2000 Chevy Impala Cylinder Head Repair Log

Ehh, sorry, been a hectic week for me. I will try to post an update soon, haven't had a chance to really work on the poor thing. Last time I was working on it, I got a nice slice along the length of my arm, elbow to wrist on a piece of gasket for the exhaust manifolds. May not be able to do much as my arm really bothers me right now. Bad enough I was transported in an ambulance and didn't get stitches... Ended up having staples. Metal was as sharp as a scalpel, didn't feel it at all, then I look and see a massive pool of red.


Day 8 and 9

I decided I would go ahead and install the exhaust, my only words are that sheet metal gaskets, and heatshields are your worst enemy. Ended up in ER over these after getting the last thing installed. Called it a day.

9: Finished installing exhaust components, mostly the cross over and front manifold heat shields, wasn't that bad compared to the back side of the engine.
I have also installed the LIM gaskets, AIR Induction tubes, one engine mount bracket, spark plugs, right side push rods and rocker arms. I took a note of the rocker arms as they are installed in the same order as removed. Remember how I said the left side of the right head had loose head bolts and had serious damage? Well, even the rocker arms are in horrible shape. Chem-Dip isn't enough to get them back to the new condition they should be in. Needless to say, I am going to deal with it. When I get money (approximately $900) all the rocker arms are being replaced with roller types for better fuel mileage. Not going for power, but instead of sliding on the valve stems, the rockers would roll across them. This will free up some power (not enough to matter), but should significantly help with fuel mileage.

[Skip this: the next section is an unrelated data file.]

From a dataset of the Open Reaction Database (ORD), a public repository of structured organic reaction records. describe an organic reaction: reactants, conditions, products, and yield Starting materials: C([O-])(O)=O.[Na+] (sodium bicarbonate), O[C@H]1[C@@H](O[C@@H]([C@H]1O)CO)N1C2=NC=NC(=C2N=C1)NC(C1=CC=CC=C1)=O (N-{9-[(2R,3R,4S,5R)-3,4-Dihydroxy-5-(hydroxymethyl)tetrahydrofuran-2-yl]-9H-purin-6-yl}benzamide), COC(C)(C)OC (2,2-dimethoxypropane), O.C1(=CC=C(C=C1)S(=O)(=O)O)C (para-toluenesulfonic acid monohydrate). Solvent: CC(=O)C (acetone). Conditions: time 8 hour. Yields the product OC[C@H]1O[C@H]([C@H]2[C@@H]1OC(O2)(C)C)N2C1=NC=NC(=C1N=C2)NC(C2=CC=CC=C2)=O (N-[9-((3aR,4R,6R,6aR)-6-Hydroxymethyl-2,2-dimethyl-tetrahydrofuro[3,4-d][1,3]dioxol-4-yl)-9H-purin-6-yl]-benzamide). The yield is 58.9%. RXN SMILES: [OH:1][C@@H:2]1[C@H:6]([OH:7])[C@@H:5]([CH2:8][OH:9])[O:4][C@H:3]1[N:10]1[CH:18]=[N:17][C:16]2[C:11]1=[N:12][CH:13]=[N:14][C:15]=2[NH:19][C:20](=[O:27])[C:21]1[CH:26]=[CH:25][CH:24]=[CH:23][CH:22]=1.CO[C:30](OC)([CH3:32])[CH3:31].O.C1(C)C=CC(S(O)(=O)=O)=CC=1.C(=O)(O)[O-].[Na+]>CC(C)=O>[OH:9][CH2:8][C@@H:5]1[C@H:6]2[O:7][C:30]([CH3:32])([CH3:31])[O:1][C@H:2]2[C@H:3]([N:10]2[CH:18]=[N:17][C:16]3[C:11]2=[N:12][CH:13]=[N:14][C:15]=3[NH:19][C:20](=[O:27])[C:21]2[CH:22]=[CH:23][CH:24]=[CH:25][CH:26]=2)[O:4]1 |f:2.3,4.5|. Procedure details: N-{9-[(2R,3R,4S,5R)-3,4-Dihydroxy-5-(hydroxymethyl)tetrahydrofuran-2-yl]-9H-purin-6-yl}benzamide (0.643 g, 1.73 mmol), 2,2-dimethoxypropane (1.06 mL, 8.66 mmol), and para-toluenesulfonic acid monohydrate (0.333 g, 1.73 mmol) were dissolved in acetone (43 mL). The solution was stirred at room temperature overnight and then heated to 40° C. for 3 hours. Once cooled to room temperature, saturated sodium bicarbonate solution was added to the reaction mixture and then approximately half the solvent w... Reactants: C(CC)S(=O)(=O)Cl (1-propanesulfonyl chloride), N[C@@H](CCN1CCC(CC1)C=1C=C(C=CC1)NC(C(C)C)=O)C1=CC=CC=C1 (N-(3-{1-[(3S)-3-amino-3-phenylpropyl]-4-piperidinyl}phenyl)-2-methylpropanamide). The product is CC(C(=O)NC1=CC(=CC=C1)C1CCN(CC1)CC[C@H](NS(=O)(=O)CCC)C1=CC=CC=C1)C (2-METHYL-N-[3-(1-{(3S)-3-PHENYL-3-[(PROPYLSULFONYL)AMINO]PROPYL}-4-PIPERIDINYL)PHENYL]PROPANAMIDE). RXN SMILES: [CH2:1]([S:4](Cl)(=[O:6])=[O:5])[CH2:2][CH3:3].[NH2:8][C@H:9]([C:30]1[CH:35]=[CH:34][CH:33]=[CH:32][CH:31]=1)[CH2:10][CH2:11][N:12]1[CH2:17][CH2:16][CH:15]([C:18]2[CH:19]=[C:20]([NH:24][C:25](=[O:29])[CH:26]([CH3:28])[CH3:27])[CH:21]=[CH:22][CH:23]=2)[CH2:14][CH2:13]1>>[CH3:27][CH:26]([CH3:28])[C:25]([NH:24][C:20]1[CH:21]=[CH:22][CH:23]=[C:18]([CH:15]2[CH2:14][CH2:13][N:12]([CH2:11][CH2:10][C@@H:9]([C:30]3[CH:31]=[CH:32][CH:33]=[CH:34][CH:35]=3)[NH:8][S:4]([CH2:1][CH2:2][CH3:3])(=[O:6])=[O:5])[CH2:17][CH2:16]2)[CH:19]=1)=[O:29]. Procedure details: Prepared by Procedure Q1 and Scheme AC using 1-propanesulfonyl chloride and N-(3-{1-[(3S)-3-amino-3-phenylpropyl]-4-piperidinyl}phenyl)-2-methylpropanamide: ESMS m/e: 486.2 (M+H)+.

Remainder to do today;
Install left side push rods and rockers, clean the LIM, install the LIM, replace fuel injectors (got a good deal on brand new ones at GM as I was buying a full set, got 30% off) install fuel rail, install various other things. Might even think about finishing up my upper intake manifold. Actually, I think I will play with the upper first since that is the easy part right now. Have had virtually no sleep the last 3 days.

Almost looks like a brand new engine, doesn't it?
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Day 9 Update
Well, lets get some stuff updated, got on a role after tons of pain medications.

Got the 3400 on the LIM sanded smooth and clean, end result, I messed up the paint on my LIM, trying to fix it... Makes it look worse... Might take it and get it sand blasted in the future to start over on the paint job.

Installed the LIM, and ran into an issue... a critical bolt that holds it tight where a precious coolant passage is, is refusing to tighten... it never even once got snug... I suspect the machine shop didn't check the threads on these heads like they was supposed to... Gotta figure out what to do about that, but, here is the LIM installed. By the way, this is why it's important to install the rockers and rods and the gasket FIRST, THEN the LIM. You can't see the lifters at the bottom of the valley to put the rods in...

Update for the update
Well, got a valve cover installed, and still working on the upper intake... I think it's starting to look nice... What's everyones opinions?


Final Update for today @ 5:00 PM Eastern
Welp, got the fuel injectors installed, fuel rail installed, coolant bypass installed, among some various other parts. Decided before I installed all that to take one last picture for today, with the UIM sitting in place, not installed, just sitting so I can see how this might turn out.
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Update: It's refusing to start... Horrible backfire... I am about to mother ****ing kill the machine shop operator that worked on my heads... pistons slammed into valves...